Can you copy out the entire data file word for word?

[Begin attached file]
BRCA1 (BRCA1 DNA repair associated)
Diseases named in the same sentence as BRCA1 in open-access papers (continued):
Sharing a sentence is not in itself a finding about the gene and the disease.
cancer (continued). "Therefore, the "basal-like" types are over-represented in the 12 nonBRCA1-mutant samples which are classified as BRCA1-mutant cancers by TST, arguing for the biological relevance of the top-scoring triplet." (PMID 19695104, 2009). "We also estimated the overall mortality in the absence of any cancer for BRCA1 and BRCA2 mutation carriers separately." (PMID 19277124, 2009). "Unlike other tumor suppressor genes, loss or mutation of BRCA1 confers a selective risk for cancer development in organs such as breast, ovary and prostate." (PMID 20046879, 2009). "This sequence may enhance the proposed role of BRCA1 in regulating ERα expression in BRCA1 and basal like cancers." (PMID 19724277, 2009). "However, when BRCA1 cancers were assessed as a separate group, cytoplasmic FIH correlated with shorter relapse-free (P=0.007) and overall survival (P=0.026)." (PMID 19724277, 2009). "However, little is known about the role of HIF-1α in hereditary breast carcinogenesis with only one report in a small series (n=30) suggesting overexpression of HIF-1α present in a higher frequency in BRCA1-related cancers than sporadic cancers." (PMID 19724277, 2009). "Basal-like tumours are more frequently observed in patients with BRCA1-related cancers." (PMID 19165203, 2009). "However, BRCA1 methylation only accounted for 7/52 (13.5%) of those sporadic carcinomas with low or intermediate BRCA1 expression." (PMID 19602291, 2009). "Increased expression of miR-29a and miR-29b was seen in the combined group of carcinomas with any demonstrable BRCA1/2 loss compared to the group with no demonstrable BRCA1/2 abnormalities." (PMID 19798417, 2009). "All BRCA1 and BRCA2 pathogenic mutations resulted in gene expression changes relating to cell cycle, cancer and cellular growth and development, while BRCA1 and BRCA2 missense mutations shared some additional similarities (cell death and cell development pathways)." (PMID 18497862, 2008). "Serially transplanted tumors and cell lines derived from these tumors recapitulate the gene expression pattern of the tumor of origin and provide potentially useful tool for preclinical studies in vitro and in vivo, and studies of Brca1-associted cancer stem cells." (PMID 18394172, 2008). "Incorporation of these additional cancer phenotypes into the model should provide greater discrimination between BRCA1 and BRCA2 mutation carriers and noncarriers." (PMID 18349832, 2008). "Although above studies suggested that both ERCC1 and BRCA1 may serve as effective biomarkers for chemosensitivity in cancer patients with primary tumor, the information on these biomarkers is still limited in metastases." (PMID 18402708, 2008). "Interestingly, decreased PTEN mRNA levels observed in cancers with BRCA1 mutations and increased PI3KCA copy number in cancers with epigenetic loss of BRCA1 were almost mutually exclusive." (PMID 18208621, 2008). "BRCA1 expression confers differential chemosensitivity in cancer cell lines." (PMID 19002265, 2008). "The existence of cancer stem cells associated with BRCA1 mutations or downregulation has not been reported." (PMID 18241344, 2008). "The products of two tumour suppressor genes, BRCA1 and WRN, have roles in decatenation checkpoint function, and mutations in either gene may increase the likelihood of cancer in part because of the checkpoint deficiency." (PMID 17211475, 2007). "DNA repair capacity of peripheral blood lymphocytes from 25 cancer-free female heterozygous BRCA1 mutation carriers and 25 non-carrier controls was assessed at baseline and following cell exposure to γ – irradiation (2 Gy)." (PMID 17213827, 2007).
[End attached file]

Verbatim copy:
BRCA1 (BRCA1 DNA repair associated)
Diseases named in the same sentence as BRCA1 in open-access papers (continued):
Sharing a sentence is not in itself a finding about the gene and the disease.
cancer (continued). "Therefore, the "basal-like" types are over-represented in the 12 nonBRCA1-mutant samples which are classified as BRCA1-mutant cancers by TST, arguing for the biological relevance of the top-scoring triplet." (PMID 19695104, 2009). "We also estimated the overall mortality in the absence of any cancer for BRCA1 and BRCA2 mutation carriers separately." (PMID 19277124, 2009). "Unlike other tumor suppressor genes, loss or mutation of BRCA1 confers a selective risk for cancer development in organs such as breast, ovary and prostate." (PMID 20046879, 2009). "This sequence may enhance the proposed role of BRCA1 in regulating ERα expression in BRCA1 and basal like cancers." (PMID 19724277, 2009). "However, when BRCA1 cancers were assessed as a separate group, cytoplasmic FIH correlated with shorter relapse-free (P=0.007) and overall survival (P=0.026)." (PMID 19724277, 2009). "However, little is known about the role of HIF-1α in hereditary breast carcinogenesis with only one report in a small series (n=30) suggesting overexpression of HIF-1α present in a higher frequency in BRCA1-related cancers than sporadic cancers." (PMID 19724277, 2009). "Basal-like tumours are more frequently observed in patients with BRCA1-related cancers." (PMID 19165203, 2009). "However, BRCA1 methylation only accounted for 7/52 (13.5%) of those sporadic carcinomas with low or intermediate BRCA1 expression." (PMID 19602291, 2009). "Increased expression of miR-29a and miR-29b was seen in the combined group of carcinomas with any demonstrable BRCA1/2 loss compared to the group with no demonstrable BRCA1/2 abnormalities." (PMID 19798417, 2009). "All BRCA1 and BRCA2 pathogenic mutations resulted in gene expression changes relating to cell cycle, cancer and cellular growth and development, while BRCA1 and BRCA2 missense mutations shared some additional similarities (cell death and cell development pathways)." (PMID 18497862, 2008). "Serially transplanted tumors and cell lines derived from these tumors recapitulate the gene expression pattern of the tumor of origin and provide potentially useful tool for preclinical studies in vitro and in vivo, and studies of Brca1-associted cancer stem cells." (PMID 18394172, 2008). "Incorporation of these additional cancer phenotypes into the model should provide greater discrimination between BRCA1 and BRCA2 mutation carriers and noncarriers." (PMID 18349832, 2008). "Although above studies suggested that both ERCC1 and BRCA1 may serve as effective biomarkers for chemosensitivity in cancer patients with primary tumor, the information on these biomarkers is still limited in metastases." (PMID 18402708, 2008). "Interestingly, decreased PTEN mRNA levels observed in cancers with BRCA1 mutations and increased PI3KCA copy number in cancers with epigenetic loss of BRCA1 were almost mutually exclusive." (PMID 18208621, 2008). "BRCA1 expression confers differential chemosensitivity in cancer cell lines." (PMID 19002265, 2008). "The existence of cancer stem cells associated with BRCA1 mutations or downregulation has not been reported." (PMID 18241344, 2008). "The products of two tumour suppressor genes, BRCA1 and WRN, have roles in decatenation checkpoint function, and mutations in either gene may increase the likelihood of cancer in part because of the checkpoint deficiency." (PMID 17211475, 2007). "DNA repair capacity of peripheral blood lymphocytes from 25 cancer-free female heterozygous BRCA1 mutation carriers and 25 non-carrier controls was assessed at baseline and following cell exposure to γ – irradiation (2 Gy)." (PMID 17213827, 2007).